Study

The effect of different UV and calcium provisioning on health and fitness traits of red-eyed tree frogs (Agalychnis callidryas)

  • Published source details Antwis R.E., Preziosi R.E. & Fidgett A.L. (2014) The effect of different UV and calcium provisioning on health and fitness traits of red-eyed tree frogs (Agalychnis callidryas). Journal of Zoo and Aquatic Research, 2

Actions

This study is summarised as evidence for the following.

Action Category

Amphibians: Vary quality or quantity (UV% or gradients) of enclosure lighting to simulate seasonal changes in the wild

Action Link
Management of Captive Animals
  1. Amphibians: Vary quality or quantity (UV% or gradients) of enclosure lighting to simulate seasonal changes in the wild

    A replicated, controlled study in 2014 in Manchester, UK found that there was no significant effect in clutch size for red-eyed tree frogs Agalychnis callidryas when given ultraviolet (UV) boost treatment, in conjunction with a diet supplemented with calcium. Two clutches were laid from two females in the background UV group (number eggs laid: 118), and four clutches from seven females in the UV boost group (184). There was no statistically significant effect of UV treatment on clutch size (background UV: 59; UV boost: 74). Frogs given the UV boost had significantly more fungal colony forming units (CFU’s) in comparison to frogs that were not UV-boosted (background UV: 2-3 CFU’s; pre-UV boost: 2 CFU’s; post-UV boost: 13 CFU’s). Forty frogs were used in four treatment groups, which started three months after their metamorphosis: background UV, 5% calcium diet; background UV, 10% calcium diet; background UV with UV boost, 5% calcium diet; background UV with UV boost, 10% calcium diet. Frogs receiving the “UV boost” treatment were put under a 300-watt Osram™ Ultra Vitalux mercury vapour sun lamp suspended 40cm above the base of the tank for 20 minutes. Breeding trials were conducted immediately after the UV boost trials.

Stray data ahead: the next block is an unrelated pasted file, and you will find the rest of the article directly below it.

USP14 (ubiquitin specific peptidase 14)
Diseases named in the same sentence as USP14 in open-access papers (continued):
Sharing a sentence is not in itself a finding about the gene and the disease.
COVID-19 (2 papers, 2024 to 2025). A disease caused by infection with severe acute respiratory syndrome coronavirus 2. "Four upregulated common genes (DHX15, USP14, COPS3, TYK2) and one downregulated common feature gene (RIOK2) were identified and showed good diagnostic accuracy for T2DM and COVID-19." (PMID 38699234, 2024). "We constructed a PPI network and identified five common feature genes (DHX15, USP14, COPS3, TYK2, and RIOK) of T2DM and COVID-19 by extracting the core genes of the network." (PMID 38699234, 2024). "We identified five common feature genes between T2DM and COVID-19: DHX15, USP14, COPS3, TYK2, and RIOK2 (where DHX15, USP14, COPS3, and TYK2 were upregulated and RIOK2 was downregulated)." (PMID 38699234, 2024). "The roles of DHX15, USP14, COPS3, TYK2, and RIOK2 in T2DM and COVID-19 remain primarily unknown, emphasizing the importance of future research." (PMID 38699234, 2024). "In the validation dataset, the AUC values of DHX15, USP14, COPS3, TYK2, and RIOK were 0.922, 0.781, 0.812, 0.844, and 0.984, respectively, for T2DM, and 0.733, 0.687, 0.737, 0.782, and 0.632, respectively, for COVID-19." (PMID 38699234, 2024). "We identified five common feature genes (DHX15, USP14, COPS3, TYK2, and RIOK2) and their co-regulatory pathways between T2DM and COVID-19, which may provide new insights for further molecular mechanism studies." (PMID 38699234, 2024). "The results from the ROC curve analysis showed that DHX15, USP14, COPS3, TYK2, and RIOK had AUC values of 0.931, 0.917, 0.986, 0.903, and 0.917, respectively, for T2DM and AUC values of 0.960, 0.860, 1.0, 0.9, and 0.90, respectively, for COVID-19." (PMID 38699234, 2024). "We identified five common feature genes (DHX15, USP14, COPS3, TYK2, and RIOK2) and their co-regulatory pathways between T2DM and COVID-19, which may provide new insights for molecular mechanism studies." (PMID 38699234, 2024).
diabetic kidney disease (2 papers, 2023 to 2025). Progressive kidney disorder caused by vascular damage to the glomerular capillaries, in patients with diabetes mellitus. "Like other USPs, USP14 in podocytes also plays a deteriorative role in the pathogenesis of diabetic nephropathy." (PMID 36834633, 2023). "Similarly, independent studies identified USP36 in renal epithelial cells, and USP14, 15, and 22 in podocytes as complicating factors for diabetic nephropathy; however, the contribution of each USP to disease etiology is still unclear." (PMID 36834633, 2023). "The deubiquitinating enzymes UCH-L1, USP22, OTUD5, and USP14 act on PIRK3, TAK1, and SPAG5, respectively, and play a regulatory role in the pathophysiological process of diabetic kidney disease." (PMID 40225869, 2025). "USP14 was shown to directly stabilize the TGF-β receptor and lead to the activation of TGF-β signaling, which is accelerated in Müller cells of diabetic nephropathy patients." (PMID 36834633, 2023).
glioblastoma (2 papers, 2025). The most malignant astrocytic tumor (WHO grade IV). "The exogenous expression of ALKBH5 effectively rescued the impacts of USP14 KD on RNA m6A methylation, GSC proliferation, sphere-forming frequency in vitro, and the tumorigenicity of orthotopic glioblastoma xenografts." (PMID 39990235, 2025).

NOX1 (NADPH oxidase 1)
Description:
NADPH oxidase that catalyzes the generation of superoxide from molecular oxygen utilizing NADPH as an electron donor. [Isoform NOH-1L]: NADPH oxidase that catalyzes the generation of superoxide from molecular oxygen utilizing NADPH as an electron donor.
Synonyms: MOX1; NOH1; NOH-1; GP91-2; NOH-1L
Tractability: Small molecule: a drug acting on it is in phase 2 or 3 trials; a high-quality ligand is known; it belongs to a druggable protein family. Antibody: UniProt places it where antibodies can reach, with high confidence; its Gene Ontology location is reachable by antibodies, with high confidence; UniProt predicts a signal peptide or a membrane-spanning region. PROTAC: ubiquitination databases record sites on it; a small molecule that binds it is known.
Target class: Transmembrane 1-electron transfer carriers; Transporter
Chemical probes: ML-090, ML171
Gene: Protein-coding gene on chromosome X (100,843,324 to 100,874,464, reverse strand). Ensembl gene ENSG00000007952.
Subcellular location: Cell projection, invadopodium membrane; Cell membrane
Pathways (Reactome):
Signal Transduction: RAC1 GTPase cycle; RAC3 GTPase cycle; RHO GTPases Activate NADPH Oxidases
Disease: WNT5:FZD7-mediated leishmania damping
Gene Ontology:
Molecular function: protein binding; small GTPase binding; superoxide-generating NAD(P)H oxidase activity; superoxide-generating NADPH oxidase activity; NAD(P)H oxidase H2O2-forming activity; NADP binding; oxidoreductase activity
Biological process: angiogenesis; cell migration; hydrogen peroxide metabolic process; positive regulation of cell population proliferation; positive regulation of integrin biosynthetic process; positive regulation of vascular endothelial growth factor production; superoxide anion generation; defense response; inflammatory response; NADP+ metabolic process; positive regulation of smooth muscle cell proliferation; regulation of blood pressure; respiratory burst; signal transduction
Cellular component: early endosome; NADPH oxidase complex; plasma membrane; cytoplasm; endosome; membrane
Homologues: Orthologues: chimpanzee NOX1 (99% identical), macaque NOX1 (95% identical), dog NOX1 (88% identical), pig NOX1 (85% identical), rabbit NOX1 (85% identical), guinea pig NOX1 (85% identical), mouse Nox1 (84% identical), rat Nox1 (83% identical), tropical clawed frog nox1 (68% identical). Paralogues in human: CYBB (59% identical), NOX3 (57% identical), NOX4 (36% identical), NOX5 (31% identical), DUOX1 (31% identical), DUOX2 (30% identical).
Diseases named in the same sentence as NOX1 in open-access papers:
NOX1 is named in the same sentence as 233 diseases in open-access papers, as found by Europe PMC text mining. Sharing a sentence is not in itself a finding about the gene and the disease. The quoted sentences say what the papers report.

Output references

What Works in Conservation

What Works in Conservation provides expert assessments of the effectiveness of actions, based on summarised evidence, in synopses. Subjects covered so far include amphibians, birds, terrestrial mammals, forests, peatland and control of freshwater invasive species. More are in progress.

More about What Works in Conservation

Download free PDF or purchase
The Conservation Evidence Journal

The Conservation Evidence Journal

An online, free to publish in, open-access journal publishing results from research and projects that test the effectiveness of conservation actions.

Read the latest volume: Volume 18

Go to the CE Journal

Subscribe to our newsletter

Please add your details if you are interested in receiving updates from the Conservation Evidence team about new papers, synopses and opportunities.

Who uses Conservation Evidence?

Meet some of the evidence champions

Endangered Landscape Programme Red List Champion - Arc Kent Wildlife Trust The Rufford Foundation Save the Frogs - Ghana Bern wood Supporting Conservation Leaders National Biodiversity Network Sustainability Dashboard Frog Life The international journey of Conservation - Oryx British trust for ornithology Cool Farm Alliance UNEP AWFA Butterfly Conservation People trust for endangered species Vincet Wildlife Trust